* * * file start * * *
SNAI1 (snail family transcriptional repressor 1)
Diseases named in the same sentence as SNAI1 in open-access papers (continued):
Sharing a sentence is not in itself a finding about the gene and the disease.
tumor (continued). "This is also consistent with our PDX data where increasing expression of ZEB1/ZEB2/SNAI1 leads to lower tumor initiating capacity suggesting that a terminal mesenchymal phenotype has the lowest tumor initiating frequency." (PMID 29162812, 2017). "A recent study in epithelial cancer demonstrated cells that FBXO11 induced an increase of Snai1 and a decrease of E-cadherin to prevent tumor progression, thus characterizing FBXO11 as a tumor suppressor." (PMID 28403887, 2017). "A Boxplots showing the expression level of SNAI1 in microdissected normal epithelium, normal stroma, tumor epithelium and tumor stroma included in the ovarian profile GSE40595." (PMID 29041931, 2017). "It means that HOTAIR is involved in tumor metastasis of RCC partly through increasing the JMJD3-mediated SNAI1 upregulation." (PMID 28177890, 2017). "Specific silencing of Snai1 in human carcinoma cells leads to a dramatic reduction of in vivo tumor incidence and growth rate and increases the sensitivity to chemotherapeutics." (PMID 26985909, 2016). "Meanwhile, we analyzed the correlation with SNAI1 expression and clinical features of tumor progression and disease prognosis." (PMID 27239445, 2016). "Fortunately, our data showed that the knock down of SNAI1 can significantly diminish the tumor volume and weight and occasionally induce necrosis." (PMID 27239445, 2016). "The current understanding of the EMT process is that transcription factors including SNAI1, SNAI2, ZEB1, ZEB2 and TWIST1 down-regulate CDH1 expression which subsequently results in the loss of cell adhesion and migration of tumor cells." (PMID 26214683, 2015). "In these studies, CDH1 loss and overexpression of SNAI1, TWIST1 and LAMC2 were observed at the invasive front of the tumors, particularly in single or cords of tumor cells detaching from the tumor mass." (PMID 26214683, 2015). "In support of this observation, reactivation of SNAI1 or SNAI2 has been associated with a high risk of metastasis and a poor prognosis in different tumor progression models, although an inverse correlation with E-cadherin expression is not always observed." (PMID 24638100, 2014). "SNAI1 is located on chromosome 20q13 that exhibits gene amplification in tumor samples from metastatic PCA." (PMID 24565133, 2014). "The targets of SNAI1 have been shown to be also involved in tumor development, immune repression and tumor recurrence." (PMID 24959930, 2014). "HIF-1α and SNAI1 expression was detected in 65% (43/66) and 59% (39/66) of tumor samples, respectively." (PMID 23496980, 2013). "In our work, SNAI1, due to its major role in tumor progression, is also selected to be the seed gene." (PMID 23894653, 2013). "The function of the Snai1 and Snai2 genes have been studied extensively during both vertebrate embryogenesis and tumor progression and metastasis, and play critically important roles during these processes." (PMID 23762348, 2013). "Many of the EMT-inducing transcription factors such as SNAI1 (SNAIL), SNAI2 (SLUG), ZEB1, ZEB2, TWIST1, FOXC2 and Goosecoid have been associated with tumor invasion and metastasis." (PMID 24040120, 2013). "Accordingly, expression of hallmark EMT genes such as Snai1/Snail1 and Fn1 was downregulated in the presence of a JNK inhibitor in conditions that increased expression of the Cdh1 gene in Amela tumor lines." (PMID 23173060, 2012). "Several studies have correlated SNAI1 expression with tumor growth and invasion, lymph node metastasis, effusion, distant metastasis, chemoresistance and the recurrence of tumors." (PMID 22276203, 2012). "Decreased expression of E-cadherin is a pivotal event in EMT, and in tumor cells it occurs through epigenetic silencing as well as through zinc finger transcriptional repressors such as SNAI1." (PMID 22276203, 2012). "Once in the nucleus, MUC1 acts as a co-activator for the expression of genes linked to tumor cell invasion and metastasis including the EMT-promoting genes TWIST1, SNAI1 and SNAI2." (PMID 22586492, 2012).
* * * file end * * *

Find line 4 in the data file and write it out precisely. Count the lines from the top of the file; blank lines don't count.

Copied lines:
tumor (continued). "This is also consistent with our PDX data where increasing expression of ZEB1/ZEB2/SNAI1 leads to lower tumor initiating capacity suggesting that a terminal mesenchymal phenotype has the lowest tumor initiating frequency." (PMID 29162812, 2017). "A recent study in epithelial cancer demonstrated cells that FBXO11 induced an increase of Snai1 and a decrease of E-cadherin to prevent tumor progression, thus characterizing FBXO11 as a tumor suppressor." (PMID 28403887, 2017). "A Boxplots showing the expression level of SNAI1 in microdissected normal epithelium, normal stroma, tumor epithelium and tumor stroma included in the ovarian profile GSE40595." (PMID 29041931, 2017). "It means that HOTAIR is involved in tumor metastasis of RCC partly through increasing the JMJD3-mediated SNAI1 upregulation." (PMID 28177890, 2017). "Specific silencing of Snai1 in human carcinoma cells leads to a dramatic reduction of in vivo tumor incidence and growth rate and increases the sensitivity to chemotherapeutics." (PMID 26985909, 2016). "Meanwhile, we analyzed the correlation with SNAI1 expression and clinical features of tumor progression and disease prognosis." (PMID 27239445, 2016). "Fortunately, our data showed that the knock down of SNAI1 can significantly diminish the tumor volume and weight and occasionally induce necrosis." (PMID 27239445, 2016). "The current understanding of the EMT process is that transcription factors including SNAI1, SNAI2, ZEB1, ZEB2 and TWIST1 down-regulate CDH1 expression which subsequently results in the loss of cell adhesion and migration of tumor cells." (PMID 26214683, 2015). "In these studies, CDH1 loss and overexpression of SNAI1, TWIST1 and LAMC2 were observed at the invasive front of the tumors, particularly in single or cords of tumor cells detaching from the tumor mass." (PMID 26214683, 2015). "In support of this observation, reactivation of SNAI1 or SNAI2 has been associated with a high risk of metastasis and a poor prognosis in different tumor progression models, although an inverse correlation with E-cadherin expression is not always observed." (PMID 24638100, 2014). "SNAI1 is located on chromosome 20q13 that exhibits gene amplification in tumor samples from metastatic PCA." (PMID 24565133, 2014). "The targets of SNAI1 have been shown to be also involved in tumor development, immune repression and tumor recurrence." (PMID 24959930, 2014). "HIF-1α and SNAI1 expression was detected in 65% (43/66) and 59% (39/66) of tumor samples, respectively." (PMID 23496980, 2013). "In our work, SNAI1, due to its major role in tumor progression, is also selected to be the seed gene." (PMID 23894653, 2013). "The function of the Snai1 and Snai2 genes have been studied extensively during both vertebrate embryogenesis and tumor progression and metastasis, and play critically important roles during these processes." (PMID 23762348, 2013). "Many of the EMT-inducing transcription factors such as SNAI1 (SNAIL), SNAI2 (SLUG), ZEB1, ZEB2, TWIST1, FOXC2 and Goosecoid have been associated with tumor invasion and metastasis." (PMID 24040120, 2013). "Accordingly, expression of hallmark EMT genes such as Snai1/Snail1 and Fn1 was downregulated in the presence of a JNK inhibitor in conditions that increased expression of the Cdh1 gene in Amela tumor lines." (PMID 23173060, 2012). "Several studies have correlated SNAI1 expression with tumor growth and invasion, lymph node metastasis, effusion, distant metastasis, chemoresistance and the recurrence of tumors." (PMID 22276203, 2012). "Decreased expression of E-cadherin is a pivotal event in EMT, and in tumor cells it occurs through epigenetic silencing as well as through zinc finger transcriptional repressors such as SNAI1." (PMID 22276203, 2012). "Once in the nucleus, MUC1 acts as a co-activator for the expression of genes linked to tumor cell invasion and metastasis including the EMT-promoting genes TWIST1, SNAI1 and SNAI2." (PMID 22586492, 2012).